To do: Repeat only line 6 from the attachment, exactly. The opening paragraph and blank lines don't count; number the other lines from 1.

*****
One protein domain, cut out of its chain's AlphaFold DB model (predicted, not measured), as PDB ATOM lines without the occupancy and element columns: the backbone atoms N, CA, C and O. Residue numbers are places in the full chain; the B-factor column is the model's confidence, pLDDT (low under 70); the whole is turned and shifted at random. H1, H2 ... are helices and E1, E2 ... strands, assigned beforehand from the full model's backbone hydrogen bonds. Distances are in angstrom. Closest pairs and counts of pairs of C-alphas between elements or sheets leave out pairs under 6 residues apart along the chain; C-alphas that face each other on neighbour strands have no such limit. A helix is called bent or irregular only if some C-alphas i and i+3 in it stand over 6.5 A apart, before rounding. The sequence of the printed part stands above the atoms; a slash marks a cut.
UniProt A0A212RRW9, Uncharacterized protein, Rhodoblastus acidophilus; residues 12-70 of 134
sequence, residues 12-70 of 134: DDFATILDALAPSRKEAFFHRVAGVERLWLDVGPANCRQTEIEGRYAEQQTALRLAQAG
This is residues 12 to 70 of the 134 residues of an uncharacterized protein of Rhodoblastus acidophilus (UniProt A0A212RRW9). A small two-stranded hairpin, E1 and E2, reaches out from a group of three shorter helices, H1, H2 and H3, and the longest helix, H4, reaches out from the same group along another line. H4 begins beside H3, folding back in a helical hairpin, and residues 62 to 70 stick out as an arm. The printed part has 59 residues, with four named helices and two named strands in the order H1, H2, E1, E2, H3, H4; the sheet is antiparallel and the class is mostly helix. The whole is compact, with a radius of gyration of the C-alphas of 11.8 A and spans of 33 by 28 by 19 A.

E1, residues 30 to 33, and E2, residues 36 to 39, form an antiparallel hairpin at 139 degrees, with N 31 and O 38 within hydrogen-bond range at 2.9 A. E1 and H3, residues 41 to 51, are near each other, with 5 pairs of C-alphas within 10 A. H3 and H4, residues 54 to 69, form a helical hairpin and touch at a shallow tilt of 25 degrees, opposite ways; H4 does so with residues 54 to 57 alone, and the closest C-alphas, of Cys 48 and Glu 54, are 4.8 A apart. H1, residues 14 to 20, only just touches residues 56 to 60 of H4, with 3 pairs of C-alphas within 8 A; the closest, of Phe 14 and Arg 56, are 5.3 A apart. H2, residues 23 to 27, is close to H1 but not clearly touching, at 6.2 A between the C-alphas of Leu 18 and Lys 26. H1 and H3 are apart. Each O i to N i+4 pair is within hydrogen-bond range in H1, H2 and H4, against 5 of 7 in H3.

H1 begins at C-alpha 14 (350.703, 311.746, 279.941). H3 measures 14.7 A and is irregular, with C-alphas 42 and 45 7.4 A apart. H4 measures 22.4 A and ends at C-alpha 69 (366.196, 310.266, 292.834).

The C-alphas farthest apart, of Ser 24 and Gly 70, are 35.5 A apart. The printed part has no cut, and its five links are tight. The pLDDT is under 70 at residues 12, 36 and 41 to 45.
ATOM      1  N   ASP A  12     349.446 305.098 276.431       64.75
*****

The C-alphas farthest apart, of Ser 24 and Gly 70, are 35.5 A apart. The printed part has no cut, and its five links are tight. The pLDDT is under 70 at residues 12, 36 and 41 to 45.